Tāghūt (طاغُوت) is an Arabic term that is specifically used to denounce everything that is worshipped instead or besides Allah.
The Arabic term Tāghūt (الطَّاغُوت) can refer to idols, a tyrant, an oracle or an enemy of Muhammad. Tāghūt means “one who has crossed the limits”, in plain language: a rebel. It is any power or being that rebels against Allah and demands loyalty and obedience. In a broader sense, it stands for everything that may direct a Muslim into evil things. In Arabic, it can be interpreted as singular or plural. Therefore, it is commonly translated as the powers of evil.
This expression was used in Tunisia recently by Moncef Marzouki, a Tunisian politician who was the president of Tunisia from 2011 to 2014. He defamed his rival party Nidaa Tounes (نِداء تُونِس) by this term and caused a lot of criticism. The term is mentioned in the Qur’an, for example in sura 2 The Cow – in Arabic: al-Baqara (سُورة الْبَقَرة); or in sura 4 Women – in Arabic: al-Nisā’ (سُورة النِّساء):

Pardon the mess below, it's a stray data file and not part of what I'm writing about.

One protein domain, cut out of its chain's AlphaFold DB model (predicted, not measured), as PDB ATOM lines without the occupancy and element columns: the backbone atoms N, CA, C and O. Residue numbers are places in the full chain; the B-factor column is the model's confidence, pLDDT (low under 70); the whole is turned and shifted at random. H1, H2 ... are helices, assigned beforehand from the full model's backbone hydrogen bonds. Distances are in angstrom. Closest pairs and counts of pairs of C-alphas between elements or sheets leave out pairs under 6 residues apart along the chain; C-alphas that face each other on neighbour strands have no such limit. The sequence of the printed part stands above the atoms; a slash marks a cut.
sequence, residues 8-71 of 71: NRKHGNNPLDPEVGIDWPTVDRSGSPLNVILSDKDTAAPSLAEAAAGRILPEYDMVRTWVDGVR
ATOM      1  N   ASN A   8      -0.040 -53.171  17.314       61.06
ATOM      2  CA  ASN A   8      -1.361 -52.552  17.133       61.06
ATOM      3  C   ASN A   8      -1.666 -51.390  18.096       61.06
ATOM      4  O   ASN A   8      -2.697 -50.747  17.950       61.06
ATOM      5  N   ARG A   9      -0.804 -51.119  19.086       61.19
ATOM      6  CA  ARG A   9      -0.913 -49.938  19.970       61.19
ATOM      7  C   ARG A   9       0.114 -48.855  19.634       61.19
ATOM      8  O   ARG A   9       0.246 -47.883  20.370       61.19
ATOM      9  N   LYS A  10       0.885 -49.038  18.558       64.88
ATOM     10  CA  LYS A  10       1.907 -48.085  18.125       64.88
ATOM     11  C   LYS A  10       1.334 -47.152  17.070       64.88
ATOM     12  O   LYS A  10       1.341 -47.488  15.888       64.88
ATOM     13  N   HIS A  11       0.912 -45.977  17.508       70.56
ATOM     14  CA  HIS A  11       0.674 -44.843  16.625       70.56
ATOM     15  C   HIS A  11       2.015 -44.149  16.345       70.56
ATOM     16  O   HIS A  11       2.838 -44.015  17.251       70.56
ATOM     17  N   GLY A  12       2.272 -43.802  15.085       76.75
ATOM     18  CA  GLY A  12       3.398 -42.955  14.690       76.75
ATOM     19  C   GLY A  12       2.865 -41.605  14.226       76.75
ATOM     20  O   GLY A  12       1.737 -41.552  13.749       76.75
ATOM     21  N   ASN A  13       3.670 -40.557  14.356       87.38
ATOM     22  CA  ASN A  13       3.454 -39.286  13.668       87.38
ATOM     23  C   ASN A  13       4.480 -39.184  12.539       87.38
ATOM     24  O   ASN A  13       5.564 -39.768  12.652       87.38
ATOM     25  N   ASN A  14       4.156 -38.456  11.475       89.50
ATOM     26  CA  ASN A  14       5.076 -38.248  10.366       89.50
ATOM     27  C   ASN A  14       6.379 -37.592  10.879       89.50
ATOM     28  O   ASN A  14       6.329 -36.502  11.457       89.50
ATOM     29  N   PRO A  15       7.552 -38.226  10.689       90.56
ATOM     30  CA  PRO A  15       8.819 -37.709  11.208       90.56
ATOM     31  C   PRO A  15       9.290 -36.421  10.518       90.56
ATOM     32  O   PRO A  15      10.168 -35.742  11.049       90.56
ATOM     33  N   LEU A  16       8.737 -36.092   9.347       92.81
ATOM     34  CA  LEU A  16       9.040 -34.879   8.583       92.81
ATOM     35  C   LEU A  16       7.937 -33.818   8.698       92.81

Do you [Prophet] not see those who claim to believe in what has been sent down to you, and in what was sent down before you, yet still want to turn to unjust tyrants for judgement, although they have been ordered to reject them? Satan wants to lead them far astray.
أَلَمْ تَرَ إِلَى الَّذِينَ يَزْعُمُونَ أَنَّهُمْ آمَنُوا بِمَا أُنزِلَ إِلَيْكَ وَمَا أُنزِلَ مِن قَبْلِكَ يُرِيدُونَ أَن يَتَحَاكَمُوا إِلَى الطَّاغُوتِ وَقَدْ أُمِرُوا أَن يَكْفُرُوا بِهِ وَيُرِيدُ الشَّيْطَانُ أَن يُضِلَّهُمْ ضَلَالًا بَعِيدًا.